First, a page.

The World’s Biggest Hockey Stick at the Cowichan Community Centre is getting a new $8,000 lighting system. (Sarah Simpson/Citizen)

World’s largest hockey stick getting new lights

New lighting system can change colours and patterns

The world’s largest hockey stick is getting new lights.

The iconic hockey stick and puck on the Cowichan Community Centre will have a new, approximately $8,000, lighting system installed sometime this week, enabling changing colours and patterns for the first time, in addition to the classic white lights.

A press release from the Cowichan Valley Regional District said the district and staff at the CCC have heard requests for many years to see the lights illuminating the hockey stick, which is 205 feet long and weighs 61,000 pounds, modernized. This need was recognized recently as the sporting icon became a natural gathering place in the Valley for those rallying in sympathy with Humboldt, Saskatchewan, following the deadly bus crash involving the Humboldt Broncos junior hockey team.

Without the technology to change the colours of the lights, it was a sizable challenge to reflect the team colours of the Humboldt Broncos on the dark background of the stick for a vigil held on the property in 2018.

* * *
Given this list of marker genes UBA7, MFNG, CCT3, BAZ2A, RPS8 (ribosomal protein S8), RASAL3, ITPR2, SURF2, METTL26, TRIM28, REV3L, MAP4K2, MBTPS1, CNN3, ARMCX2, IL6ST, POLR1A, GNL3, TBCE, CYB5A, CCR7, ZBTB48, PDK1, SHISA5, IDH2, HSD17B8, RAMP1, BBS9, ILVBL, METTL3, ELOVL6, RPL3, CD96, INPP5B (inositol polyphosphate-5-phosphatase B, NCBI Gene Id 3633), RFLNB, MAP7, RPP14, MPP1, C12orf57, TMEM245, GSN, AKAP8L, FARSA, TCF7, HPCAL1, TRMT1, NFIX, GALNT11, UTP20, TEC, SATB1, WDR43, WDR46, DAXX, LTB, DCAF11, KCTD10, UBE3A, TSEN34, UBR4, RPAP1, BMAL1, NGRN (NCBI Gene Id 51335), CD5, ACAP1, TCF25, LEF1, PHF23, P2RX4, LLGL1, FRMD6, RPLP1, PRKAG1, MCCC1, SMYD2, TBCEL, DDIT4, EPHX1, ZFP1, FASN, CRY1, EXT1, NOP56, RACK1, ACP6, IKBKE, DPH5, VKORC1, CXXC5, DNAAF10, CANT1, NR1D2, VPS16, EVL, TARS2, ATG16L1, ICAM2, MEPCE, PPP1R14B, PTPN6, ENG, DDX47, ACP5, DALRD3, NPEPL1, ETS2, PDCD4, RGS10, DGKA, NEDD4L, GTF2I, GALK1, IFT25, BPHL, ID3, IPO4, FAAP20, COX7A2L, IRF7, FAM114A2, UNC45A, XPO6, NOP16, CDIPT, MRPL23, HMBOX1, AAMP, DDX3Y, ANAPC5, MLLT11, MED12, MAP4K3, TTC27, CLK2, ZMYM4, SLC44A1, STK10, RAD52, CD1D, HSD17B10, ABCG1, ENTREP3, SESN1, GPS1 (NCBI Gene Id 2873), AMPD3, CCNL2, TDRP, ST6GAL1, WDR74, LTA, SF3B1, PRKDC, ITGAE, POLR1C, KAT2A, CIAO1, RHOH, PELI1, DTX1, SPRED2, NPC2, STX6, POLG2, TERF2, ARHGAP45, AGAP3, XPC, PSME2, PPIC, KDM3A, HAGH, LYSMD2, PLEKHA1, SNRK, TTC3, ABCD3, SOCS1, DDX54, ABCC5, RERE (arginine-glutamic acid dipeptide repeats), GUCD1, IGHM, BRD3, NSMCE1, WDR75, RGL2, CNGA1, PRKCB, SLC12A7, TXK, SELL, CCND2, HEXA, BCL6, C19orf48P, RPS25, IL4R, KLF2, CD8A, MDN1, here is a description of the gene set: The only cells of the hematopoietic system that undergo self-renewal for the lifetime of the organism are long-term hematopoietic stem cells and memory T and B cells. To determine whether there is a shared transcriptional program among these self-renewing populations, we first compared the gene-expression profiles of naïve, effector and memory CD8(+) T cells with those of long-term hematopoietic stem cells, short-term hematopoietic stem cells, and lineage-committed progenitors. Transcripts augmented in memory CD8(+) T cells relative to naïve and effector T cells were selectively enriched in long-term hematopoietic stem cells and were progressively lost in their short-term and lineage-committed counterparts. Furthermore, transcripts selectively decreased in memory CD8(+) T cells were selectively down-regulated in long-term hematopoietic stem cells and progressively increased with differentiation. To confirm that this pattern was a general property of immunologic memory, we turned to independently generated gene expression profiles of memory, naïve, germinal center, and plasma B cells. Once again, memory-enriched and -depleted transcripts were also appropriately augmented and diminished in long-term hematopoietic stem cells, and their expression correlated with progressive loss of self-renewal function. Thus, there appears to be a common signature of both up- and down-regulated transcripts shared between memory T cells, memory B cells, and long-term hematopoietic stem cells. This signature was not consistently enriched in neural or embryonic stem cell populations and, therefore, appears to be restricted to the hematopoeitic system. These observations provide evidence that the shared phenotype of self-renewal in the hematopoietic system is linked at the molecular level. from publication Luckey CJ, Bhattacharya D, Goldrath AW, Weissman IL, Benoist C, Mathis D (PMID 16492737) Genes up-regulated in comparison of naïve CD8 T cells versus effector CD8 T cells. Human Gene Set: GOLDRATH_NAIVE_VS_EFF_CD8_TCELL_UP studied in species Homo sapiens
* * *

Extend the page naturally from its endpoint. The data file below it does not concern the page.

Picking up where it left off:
RELATED STORY: BIG STICK TO PAY TRIBUTE TO HUMBOLDT BRONCOS

“We’re excited to use the new lights to better celebrate and support community activities and rejuvenate one of Vancouver Island’s most identifiable landmarks,” said Terri Askham, manager of the Cowichan Community Centre.

The new lighting system will enable changing colours and patterns, and is more energy efficient and easier to maintain than the older LED lighting.

The new lights are also expected to hold up better in extreme weather conditions.

The World’s Largest Hockey Stick, which is approximately 40 times larger than life size, was commissioned by the Canadian government for the Canadian Pavilion at the Expo 1986, that was held in Vancouver. After Expo, the hockey stick was transported to the Cowichan Valley by barge and three flat-bed trucks and has been displayed outside of the Cowichan Community Centre since May 21, 1988.

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